Vatican launches Canada Pope’s itinerary with signature trip running

Rome (AFP) – The Vatican on Thursday released an itinerary for Pope Francis’ July 24-30 visit to Canada, indicating he plans to move forward with the trip despite knee problems that forced him to cancel a six-day visit to Africa. Also planned for the next month.

Francis is scheduled to visit Canada to apologize to indigenous peoples for the abuse they suffered in Catholic-run boarding schools.

The itinerary includes several meetings with Aboriginal groups, as well as a visit to Maskwacis, home of the former Ermineskin Residential School, one of the largest residential school sites in Canada. Alberta, where Francis first landed, is home to the largest number of former boarding schools in Canada.

Francis will also hold a private meeting with school survivors in remote Equaluit, where he is scheduled to visit for a few hours on his way back to Rome on July 29.

Francis, 85, has been using a wheelchair for more than a month due to strained ligaments in his right knee that made standing and walking difficult.

Publication of the itinerary was delayed by nearly two weeks, leading to speculation that Francis may have to cancel travel to Canada as he did ahead of a planned July 2-7 pilgrimage to Africa.

Nor does the itinerary mean the trip is 100% confirmed, as there is now precedent for the Vatican to pull the plug after the flight was released.

The Vatican published the timetable for Francis’s planned trip to Congo and South Sudan on May 28. It was announced on June 10 that the Pope’s visit would have to be postponed to an unspecified later date due to doctors’ concerns that the trip might jeopardize treatment. He is subject.

The Vatican has not released any details about the type of treatment he is receiving other than knee injections. An itinerary to Canada is light for a typical papal excursion, with the bulk of it comprising only one main event each morning and one afternoon each day to allow for maximum rest time.

Francis met with Indigenous groups earlier this year and offered a historic apology for the abuses they suffered.

The Canadian Truth and Reconciliation Commission called for a papal apology to be delivered on Canadian soil. Francis said at the time of his meetings at the Vatican that he hopes to offer the apology in person this summer.

Phil Fontaine, the former national president of the Assembly of First Nations who was part of the delegation that met Francis at the Vatican, called Thursday’s update “fantastic news.”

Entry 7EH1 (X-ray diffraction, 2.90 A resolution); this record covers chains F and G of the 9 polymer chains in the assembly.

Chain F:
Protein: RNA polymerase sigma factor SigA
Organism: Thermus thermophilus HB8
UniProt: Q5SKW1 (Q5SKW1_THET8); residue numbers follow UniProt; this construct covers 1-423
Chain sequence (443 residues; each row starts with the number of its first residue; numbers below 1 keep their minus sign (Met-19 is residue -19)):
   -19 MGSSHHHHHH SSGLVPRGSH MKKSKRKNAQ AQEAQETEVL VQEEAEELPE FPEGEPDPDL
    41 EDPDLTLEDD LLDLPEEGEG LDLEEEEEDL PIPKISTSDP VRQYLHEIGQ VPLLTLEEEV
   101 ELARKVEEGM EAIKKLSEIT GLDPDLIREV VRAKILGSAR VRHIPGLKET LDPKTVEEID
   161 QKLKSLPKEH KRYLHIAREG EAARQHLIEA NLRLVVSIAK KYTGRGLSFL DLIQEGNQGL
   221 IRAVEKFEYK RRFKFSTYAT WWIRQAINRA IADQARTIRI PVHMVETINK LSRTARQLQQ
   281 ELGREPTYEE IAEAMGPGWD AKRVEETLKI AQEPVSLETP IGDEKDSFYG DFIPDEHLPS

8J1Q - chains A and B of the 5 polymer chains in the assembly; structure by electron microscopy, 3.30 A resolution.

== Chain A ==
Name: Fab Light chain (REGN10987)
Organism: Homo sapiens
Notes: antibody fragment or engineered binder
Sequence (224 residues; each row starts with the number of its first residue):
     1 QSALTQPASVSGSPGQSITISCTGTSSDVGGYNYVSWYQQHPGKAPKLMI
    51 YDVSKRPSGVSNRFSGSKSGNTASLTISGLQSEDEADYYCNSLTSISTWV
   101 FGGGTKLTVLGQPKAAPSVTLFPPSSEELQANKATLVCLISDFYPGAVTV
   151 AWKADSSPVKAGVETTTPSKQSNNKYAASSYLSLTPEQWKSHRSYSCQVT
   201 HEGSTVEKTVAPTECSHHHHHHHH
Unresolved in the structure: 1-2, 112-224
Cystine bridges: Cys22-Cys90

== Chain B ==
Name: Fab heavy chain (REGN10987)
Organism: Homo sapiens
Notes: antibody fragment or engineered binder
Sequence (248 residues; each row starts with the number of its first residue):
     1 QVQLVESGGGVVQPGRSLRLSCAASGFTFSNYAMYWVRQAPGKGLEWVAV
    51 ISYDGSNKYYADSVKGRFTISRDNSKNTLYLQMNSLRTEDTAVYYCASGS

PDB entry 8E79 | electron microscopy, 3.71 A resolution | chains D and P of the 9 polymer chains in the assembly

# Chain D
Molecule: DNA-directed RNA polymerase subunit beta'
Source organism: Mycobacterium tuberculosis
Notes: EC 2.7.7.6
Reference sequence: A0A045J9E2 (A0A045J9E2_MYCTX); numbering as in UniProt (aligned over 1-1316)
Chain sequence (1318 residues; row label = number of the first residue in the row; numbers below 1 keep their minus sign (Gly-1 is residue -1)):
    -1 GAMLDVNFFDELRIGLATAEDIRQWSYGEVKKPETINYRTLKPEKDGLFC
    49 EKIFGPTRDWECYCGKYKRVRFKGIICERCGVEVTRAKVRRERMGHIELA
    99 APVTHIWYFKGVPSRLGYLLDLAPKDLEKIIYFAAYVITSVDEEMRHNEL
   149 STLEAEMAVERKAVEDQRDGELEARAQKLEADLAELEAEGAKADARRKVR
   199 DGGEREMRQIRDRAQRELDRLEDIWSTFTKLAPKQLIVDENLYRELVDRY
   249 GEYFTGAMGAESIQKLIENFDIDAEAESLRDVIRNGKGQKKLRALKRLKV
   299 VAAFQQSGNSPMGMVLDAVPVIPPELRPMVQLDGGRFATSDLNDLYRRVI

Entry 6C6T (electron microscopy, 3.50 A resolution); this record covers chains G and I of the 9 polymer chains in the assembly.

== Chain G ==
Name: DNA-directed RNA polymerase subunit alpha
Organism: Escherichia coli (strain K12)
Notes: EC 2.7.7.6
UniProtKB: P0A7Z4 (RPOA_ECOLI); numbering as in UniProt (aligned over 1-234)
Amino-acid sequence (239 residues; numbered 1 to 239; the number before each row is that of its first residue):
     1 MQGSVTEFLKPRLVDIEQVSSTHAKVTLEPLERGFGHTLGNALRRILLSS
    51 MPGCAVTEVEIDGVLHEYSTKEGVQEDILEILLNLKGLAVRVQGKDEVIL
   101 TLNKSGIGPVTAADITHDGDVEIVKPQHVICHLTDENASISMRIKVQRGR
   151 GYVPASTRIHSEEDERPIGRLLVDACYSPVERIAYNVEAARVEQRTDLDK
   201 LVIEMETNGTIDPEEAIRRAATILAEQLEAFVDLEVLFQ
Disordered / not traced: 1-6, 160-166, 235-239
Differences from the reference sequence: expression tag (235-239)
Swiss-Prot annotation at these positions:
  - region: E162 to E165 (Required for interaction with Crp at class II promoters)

“He made a pledge to us in the Vatican, and he is following through on that commitment,” Fontaine said.

People were worried that his health issues would lead to the cancellation of the Canadian papal tour, but he clearly sees it as important. It is a testament to his sincerity.”

Fontaine, 77, said he and his classmates were both physically and sexually abused as a boy at Fort Alexander Indian Residential School in Manitoba.

More than 150,000 indigenous children in Canada were forced to attend state-funded Christian schools from the 19th century until the 1970s in an attempt to isolate them from their homes and culture. The goal was to Christianize and integrate them into mainstream society, which previous Canadian governments considered superior.

The Canadian government has acknowledged that physical and sexual abuse is rampant in schools, and students have been beaten for speaking their native languages. Indigenous leaders say a legacy of abuse and family separation is the root cause of the epidemic rates of alcohol and drug addiction on Canadian reservations.

“We know that the Holy Father was deeply moved by his meeting with indigenous peoples in Rome earlier this year, and that he hopes to build on the important dialogue that took place,” said the Coordinator of Canada’s visit, Archbishop Richard Smith, in a statement. a permit.

The president of the Canadian Catholic Bishops Conference, Bishop Raymond Poisson, thanked the organizers and offered a prayer to the Pope.

“We pray for the health of Pope Francis and that his pastoral visit to Canada will bring reconciliation and hope to all who will accompany our pastor on this historic journey,” Poisson said in a statement.

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Gillis contributed from Toronto.

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